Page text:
• When the system determines that you could potentially collide with an object in front of you, it warns you with an alarm and a visual alert on the central display.
  • If the system calculates that you have not taken the necessary measures to avoid a collision, it may attempt to automatically apply the brakes, or use brake assist to fully deploy them.

Some older Toyota models will come with Pre-Collision only, which is part of the original Toyota Safety Sense Package.

Newer models will have a Pre-Collision System with Pedestrian Detection, which uses a millimeter-wave radar mounted on the grille to detect even smaller objects and identify potentially vulnerable people in the car’s path.

At What Speed Does Pre-Collision System Work?

The Pre-Collision System is most effective at detecting vehicles and automatically braking when the car is moving at anywhere between 7 mph and 110 mph. When you are moving more slowly, it is harder for the system to determine whether or not a collision is likely, and you may need to be more vigilant.

The system usually applies speed reduction if you are traveling at more than 25 mph and kicks in when there is a difference in speed between you and another vehicle of within 38 miles per hour. Even if you are moving more slowly, it will automatically apply the brakes if it deems that a collision is imminent.

Where Are Pre-Collision Sensors Located?

If you want to check the sensors for your Pre-Collision System, then you need to know where they are.

The radar laser is located in the middle of the grille at the front of the vehicle. Usually, it is either behind the radiator grille or below the Toyota badge. The front-facing camera is typically located at the center of the windscreen, either on the back of the internal rear-view mirror on at the base of the windscreen itself.

Of course, these sensors can be in different positions depending on the exact model of Toyota that you have, so you may need to check your manual in order to find them.

Should I Clean The Sensor Or Replace It?

If the sensor looks a little worn, then you might be wondering: how do I know if my sensor is dirty or actually needs replacing?

The easiest way to check is to give it a good clean, and see whether or not that solves the problem. It is pretty easy for dirt or debris to get onto the sensor and affect its functioning, and it’s a lot cheaper to simply clean it up rather than buy a whole new one.

If cleaning the sensor doesn’t solve your problem, then it’s probably time to replace it.

Does Collision Cause Engine Damage?

You might be wondering whether or not you need your Pre-Collision System at all, or whether you could just turn it off and ignore the error message.

At the end of the day, all of the Toyota Safety Sense features are incredibly helpful and can help to prevent a collision. Any level of collision, no matter how minor, can cause damage to the car’s engine – or other important parts of your vehicle.

It’s better to spend a little time and effort fixing your Pre-Collision System rather than spending a huge amount of money and going through a lot of hassle repairing and replacing parts of your engine after an accident – not to mention the potential harm this could cause to you or others.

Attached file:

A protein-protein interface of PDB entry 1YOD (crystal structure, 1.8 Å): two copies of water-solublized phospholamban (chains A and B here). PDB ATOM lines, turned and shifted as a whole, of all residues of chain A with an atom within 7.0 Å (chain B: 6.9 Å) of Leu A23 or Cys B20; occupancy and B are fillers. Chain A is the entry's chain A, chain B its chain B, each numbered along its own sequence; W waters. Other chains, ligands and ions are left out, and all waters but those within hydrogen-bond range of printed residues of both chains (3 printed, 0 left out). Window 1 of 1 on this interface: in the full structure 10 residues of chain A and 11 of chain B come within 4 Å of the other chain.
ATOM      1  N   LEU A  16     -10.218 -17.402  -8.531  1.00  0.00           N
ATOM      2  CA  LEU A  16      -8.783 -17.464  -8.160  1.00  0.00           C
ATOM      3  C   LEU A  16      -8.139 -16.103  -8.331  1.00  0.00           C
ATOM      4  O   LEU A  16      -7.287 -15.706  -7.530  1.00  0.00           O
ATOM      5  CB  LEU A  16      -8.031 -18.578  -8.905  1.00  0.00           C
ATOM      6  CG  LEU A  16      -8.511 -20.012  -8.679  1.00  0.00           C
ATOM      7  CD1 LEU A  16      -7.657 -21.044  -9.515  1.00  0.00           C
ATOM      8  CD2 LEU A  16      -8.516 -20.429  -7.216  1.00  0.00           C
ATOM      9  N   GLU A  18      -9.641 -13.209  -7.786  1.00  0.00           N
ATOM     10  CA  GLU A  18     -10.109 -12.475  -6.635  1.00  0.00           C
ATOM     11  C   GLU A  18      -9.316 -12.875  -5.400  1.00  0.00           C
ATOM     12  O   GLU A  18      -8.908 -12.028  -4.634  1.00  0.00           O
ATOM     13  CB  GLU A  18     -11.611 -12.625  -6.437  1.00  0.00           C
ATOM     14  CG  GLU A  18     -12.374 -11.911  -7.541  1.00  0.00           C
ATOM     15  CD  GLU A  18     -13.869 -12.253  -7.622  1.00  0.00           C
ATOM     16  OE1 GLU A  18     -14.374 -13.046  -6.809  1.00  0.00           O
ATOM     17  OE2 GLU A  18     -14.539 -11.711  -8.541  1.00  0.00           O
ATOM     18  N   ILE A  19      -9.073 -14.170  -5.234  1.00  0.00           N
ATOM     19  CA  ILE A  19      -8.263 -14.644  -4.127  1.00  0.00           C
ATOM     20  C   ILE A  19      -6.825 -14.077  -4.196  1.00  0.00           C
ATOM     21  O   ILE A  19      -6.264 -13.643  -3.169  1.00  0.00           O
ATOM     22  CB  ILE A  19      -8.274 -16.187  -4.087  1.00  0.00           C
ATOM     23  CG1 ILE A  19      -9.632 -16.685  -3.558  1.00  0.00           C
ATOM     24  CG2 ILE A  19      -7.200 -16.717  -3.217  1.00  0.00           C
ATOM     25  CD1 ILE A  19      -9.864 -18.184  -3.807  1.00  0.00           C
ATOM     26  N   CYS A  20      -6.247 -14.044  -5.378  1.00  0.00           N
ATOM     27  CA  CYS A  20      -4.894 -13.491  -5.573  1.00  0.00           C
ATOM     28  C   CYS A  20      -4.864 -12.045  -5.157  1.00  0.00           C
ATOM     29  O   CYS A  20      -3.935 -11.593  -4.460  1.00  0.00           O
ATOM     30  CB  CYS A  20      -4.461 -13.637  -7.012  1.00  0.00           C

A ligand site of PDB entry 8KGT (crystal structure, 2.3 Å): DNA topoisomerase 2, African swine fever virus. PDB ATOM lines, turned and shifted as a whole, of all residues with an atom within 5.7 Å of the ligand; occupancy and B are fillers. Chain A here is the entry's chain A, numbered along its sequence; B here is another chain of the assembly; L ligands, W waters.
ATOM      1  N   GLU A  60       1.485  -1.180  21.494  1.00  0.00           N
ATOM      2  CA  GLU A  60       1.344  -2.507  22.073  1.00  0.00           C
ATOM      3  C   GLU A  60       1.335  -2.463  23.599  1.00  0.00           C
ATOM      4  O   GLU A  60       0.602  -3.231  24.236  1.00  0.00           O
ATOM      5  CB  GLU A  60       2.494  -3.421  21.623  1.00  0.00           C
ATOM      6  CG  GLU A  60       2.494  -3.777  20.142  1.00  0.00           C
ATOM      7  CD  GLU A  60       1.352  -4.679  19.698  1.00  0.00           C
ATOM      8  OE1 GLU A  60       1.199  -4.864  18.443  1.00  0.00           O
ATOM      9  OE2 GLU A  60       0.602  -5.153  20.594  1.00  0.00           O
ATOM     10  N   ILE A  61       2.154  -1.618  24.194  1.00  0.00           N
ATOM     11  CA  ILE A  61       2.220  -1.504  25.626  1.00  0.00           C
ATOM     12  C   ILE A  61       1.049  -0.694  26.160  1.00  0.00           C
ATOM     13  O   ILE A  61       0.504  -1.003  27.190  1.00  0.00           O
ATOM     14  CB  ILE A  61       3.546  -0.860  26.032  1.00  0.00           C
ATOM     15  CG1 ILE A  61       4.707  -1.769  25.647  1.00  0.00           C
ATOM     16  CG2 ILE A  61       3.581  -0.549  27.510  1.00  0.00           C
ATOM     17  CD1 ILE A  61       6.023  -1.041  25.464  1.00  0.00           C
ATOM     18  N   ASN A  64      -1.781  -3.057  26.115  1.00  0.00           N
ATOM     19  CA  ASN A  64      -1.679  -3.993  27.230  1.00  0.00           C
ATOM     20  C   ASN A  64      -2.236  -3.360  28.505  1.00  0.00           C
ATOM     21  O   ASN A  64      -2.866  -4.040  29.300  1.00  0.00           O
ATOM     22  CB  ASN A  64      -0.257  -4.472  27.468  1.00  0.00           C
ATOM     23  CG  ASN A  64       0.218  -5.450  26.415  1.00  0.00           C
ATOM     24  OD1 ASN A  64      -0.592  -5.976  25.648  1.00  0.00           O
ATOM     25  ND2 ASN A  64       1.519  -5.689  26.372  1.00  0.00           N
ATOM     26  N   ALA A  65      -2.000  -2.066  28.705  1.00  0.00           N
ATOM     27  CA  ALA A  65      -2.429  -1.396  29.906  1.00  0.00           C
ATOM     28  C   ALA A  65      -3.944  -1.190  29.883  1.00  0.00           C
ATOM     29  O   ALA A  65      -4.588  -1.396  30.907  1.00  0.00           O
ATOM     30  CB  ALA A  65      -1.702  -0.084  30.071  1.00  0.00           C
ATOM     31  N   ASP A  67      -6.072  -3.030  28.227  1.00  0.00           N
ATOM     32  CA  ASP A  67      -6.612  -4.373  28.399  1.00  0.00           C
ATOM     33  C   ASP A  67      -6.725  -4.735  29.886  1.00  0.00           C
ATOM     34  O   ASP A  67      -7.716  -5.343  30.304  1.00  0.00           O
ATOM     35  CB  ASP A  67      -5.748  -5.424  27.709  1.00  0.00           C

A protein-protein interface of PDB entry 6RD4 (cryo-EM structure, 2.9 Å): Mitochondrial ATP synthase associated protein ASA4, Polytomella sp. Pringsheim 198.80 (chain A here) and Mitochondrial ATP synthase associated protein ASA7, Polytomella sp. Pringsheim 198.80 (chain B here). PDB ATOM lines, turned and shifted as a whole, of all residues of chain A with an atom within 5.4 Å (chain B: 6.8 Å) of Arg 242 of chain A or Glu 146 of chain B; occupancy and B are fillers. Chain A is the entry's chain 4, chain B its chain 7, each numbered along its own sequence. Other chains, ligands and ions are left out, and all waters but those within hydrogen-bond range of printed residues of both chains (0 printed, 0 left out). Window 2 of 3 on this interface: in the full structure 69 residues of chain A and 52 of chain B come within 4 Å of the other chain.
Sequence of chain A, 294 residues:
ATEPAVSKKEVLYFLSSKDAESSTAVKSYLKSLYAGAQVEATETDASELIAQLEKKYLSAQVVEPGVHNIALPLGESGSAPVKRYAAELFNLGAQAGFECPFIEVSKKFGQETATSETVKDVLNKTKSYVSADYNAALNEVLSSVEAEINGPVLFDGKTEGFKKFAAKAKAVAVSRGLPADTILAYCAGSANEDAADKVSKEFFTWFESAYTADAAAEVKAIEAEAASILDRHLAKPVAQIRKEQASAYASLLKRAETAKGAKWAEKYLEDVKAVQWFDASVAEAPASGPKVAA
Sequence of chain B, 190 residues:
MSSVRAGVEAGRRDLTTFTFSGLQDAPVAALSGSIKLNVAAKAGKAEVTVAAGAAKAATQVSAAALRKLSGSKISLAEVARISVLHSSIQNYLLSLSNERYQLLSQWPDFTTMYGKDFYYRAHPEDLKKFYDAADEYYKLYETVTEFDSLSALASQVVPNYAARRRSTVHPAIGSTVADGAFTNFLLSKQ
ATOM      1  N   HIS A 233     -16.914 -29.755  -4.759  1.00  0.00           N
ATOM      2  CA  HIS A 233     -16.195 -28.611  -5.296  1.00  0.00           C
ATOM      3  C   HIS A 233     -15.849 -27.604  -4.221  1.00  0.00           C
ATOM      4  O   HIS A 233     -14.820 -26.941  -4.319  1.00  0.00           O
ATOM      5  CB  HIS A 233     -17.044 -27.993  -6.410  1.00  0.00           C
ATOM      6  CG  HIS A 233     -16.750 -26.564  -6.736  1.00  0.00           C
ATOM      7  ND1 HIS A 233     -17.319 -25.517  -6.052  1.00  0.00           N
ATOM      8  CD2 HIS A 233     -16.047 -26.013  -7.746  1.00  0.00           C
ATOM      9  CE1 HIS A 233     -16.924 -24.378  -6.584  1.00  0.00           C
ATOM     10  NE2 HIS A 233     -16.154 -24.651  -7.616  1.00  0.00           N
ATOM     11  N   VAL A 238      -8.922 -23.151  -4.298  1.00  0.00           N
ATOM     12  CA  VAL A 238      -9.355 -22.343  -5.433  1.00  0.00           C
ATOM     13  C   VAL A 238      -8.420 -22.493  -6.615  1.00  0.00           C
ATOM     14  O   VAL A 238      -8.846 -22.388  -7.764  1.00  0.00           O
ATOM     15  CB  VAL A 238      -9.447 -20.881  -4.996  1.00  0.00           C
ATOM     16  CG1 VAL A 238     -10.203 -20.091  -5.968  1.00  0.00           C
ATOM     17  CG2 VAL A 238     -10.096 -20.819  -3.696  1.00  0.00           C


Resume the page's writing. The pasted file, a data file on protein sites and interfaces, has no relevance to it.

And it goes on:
Toyota Pre-collision system failure: Ideas of what might be the problem >> Check out the video below:


So, what is a Pre-Collision System malfunction? This error message is telling you that there is some issue in the Pre-Collision System of your Toyota, which is designed to warn you of impending collisions and automatically apply the brakes if you don’t take action.

Usually, this message means that the system is not calibrated properly and needs resetting, the sensors are dirty or obstructed, or there has been some damage to one of the component parts that enable it to work correctly.


Drivetrain Malfunction: How To Fix? (Step by Step)

Drivetrain Malfunction

When you see an error message appear on your car’s dash, it’s obviously cause for alarm, but how serious are they and what does each one mean?

If your BMW has flashed up with a “drivetrain malfunction” error, then we’ve got all the information you need to solve it.

A drivetrain malfunction can refer to a problem with the transmission, the engine, the ignition, or the fuel system in your vehicle. For BMWs, this error message is not particularly specific and it will initiate a safe driving mode that affects how the vehicle runs.

Here is how to fix a drivetrain malfunction:

  • Step 1: Restart the engine.
  • Step 2: Check the engine.
  • Step 3: Run a diagnostic scan.
  • Step 4: Consider the symptoms.
  • Step 5: Take it to a professional.
  • Step 6: Carry out repairs or replacements.

What Is The Drivetrain?

To understand what this error message means and what you might need to do to fix it, we first need to figure out what it’s actually talking about.

The drivetrain in your car is not a single component, but a series of different components that link together. Sometimes alternatively spelled as drive train or drive-train, it is basically all of the parts that deliver power to the wheels, which can include:

  • Transmission: Also known as the gearbox, which turns the power from the engine into forward momentum.
  • Driveshaft: The cylinder that connects the transmission to the axle, providing torque to the wheels.
  • CV Joint: A Constant-Velocity Joint, which bends and allows the axle to move while the drive wheels are turning. Usually found in front-wheel drive cars.